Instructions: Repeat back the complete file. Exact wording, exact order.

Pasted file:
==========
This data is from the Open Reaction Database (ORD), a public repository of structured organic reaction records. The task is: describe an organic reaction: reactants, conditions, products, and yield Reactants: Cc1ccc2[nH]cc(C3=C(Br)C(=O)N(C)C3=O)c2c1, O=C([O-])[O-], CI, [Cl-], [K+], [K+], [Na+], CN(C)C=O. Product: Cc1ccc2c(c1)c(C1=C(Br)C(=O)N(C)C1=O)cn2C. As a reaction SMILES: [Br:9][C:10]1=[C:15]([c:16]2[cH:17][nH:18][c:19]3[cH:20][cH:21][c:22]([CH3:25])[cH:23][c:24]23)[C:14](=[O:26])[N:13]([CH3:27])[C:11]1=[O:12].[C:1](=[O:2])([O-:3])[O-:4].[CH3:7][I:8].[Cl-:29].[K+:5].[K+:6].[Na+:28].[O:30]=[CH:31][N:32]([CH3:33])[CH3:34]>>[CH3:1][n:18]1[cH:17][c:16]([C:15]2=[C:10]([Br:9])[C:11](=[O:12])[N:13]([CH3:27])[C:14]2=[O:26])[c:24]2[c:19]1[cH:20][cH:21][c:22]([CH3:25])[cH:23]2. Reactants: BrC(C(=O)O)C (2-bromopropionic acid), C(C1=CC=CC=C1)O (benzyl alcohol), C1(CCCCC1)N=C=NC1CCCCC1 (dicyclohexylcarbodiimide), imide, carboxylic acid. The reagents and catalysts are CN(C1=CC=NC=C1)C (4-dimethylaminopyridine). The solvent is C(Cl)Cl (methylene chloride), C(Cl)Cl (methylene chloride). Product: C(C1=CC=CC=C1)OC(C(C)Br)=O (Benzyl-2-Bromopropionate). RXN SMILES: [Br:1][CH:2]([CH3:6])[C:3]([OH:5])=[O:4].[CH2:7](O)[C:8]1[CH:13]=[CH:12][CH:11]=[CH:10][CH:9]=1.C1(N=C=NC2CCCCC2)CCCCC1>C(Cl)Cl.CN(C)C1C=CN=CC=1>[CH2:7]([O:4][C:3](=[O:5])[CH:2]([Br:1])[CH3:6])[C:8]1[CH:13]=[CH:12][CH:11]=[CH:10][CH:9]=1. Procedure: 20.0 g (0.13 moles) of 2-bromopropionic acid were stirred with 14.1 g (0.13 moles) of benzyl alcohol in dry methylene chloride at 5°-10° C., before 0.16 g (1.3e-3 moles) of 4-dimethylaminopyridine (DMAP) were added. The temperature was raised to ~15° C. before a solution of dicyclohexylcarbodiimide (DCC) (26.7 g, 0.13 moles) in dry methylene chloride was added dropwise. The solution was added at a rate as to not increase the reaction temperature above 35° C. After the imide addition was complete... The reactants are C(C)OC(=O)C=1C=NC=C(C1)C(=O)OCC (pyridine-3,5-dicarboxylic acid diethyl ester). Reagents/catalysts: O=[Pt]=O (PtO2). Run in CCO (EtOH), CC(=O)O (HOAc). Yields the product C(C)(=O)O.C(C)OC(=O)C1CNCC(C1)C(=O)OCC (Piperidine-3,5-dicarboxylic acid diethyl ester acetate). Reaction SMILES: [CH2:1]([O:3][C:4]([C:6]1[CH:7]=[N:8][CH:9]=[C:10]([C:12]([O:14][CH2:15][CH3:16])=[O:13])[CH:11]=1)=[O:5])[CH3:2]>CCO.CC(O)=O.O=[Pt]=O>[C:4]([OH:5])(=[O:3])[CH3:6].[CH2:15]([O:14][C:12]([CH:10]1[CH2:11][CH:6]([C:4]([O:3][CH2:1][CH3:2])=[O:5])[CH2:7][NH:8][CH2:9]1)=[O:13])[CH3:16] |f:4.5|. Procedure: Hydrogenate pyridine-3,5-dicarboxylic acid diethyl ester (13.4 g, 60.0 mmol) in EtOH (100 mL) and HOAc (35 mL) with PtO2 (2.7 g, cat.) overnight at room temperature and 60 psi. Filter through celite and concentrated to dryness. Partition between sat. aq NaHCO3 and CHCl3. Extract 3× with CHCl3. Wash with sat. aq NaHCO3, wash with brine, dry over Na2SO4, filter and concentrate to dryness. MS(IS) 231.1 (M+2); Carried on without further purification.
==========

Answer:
This data is from the Open Reaction Database (ORD), a public repository of structured organic reaction records. The task is: describe an organic reaction: reactants, conditions, products, and yield Reactants: Cc1ccc2[nH]cc(C3=C(Br)C(=O)N(C)C3=O)c2c1, O=C([O-])[O-], CI, [Cl-], [K+], [K+], [Na+], CN(C)C=O. Product: Cc1ccc2c(c1)c(C1=C(Br)C(=O)N(C)C1=O)cn2C. As a reaction SMILES: [Br:9][C:10]1=[C:15]([c:16]2[cH:17][nH:18][c:19]3[cH:20][cH:21][c:22]([CH3:25])[cH:23][c:24]23)[C:14](=[O:26])[N:13]([CH3:27])[C:11]1=[O:12].[C:1](=[O:2])([O-:3])[O-:4].[CH3:7][I:8].[Cl-:29].[K+:5].[K+:6].[Na+:28].[O:30]=[CH:31][N:32]([CH3:33])[CH3:34]>>[CH3:1][n:18]1[cH:17][c:16]([C:15]2=[C:10]([Br:9])[C:11](=[O:12])[N:13]([CH3:27])[C:14]2=[O:26])[c:24]2[c:19]1[cH:20][cH:21][c:22]([CH3:25])[cH:23]2. Reactants: BrC(C(=O)O)C (2-bromopropionic acid), C(C1=CC=CC=C1)O (benzyl alcohol), C1(CCCCC1)N=C=NC1CCCCC1 (dicyclohexylcarbodiimide), imide, carboxylic acid. The reagents and catalysts are CN(C1=CC=NC=C1)C (4-dimethylaminopyridine). The solvent is C(Cl)Cl (methylene chloride), C(Cl)Cl (methylene chloride). Product: C(C1=CC=CC=C1)OC(C(C)Br)=O (Benzyl-2-Bromopropionate). RXN SMILES: [Br:1][CH:2]([CH3:6])[C:3]([OH:5])=[O:4].[CH2:7](O)[C:8]1[CH:13]=[CH:12][CH:11]=[CH:10][CH:9]=1.C1(N=C=NC2CCCCC2)CCCCC1>C(Cl)Cl.CN(C)C1C=CN=CC=1>[CH2:7]([O:4][C:3](=[O:5])[CH:2]([Br:1])[CH3:6])[C:8]1[CH:13]=[CH:12][CH:11]=[CH:10][CH:9]=1. Procedure: 20.0 g (0.13 moles) of 2-bromopropionic acid were stirred with 14.1 g (0.13 moles) of benzyl alcohol in dry methylene chloride at 5°-10° C., before 0.16 g (1.3e-3 moles) of 4-dimethylaminopyridine (DMAP) were added. The temperature was raised to ~15° C. before a solution of dicyclohexylcarbodiimide (DCC) (26.7 g, 0.13 moles) in dry methylene chloride was added dropwise. The solution was added at a rate as to not increase the reaction temperature above 35° C. After the imide addition was complete... The reactants are C(C)OC(=O)C=1C=NC=C(C1)C(=O)OCC (pyridine-3,5-dicarboxylic acid diethyl ester). Reagents/catalysts: O=[Pt]=O (PtO2). Run in CCO (EtOH), CC(=O)O (HOAc). Yields the product C(C)(=O)O.C(C)OC(=O)C1CNCC(C1)C(=O)OCC (Piperidine-3,5-dicarboxylic acid diethyl ester acetate). Reaction SMILES: [CH2:1]([O:3][C:4]([C:6]1[CH:7]=[N:8][CH:9]=[C:10]([C:12]([O:14][CH2:15][CH3:16])=[O:13])[CH:11]=1)=[O:5])[CH3:2]>CCO.CC(O)=O.O=[Pt]=O>[C:4]([OH:5])(=[O:3])[CH3:6].[CH2:15]([O:14][C:12]([CH:10]1[CH2:11][CH:6]([C:4]([O:3][CH2:1][CH3:2])=[O:5])[CH2:7][NH:8][CH2:9]1)=[O:13])[CH3:16] |f:4.5|. Procedure: Hydrogenate pyridine-3,5-dicarboxylic acid diethyl ester (13.4 g, 60.0 mmol) in EtOH (100 mL) and HOAc (35 mL) with PtO2 (2.7 g, cat.) overnight at room temperature and 60 psi. Filter through celite and concentrated to dryness. Partition between sat. aq NaHCO3 and CHCl3. Extract 3× with CHCl3. Wash with sat. aq NaHCO3, wash with brine, dry over Na2SO4, filter and concentrate to dryness. MS(IS) 231.1 (M+2); Carried on without further purification.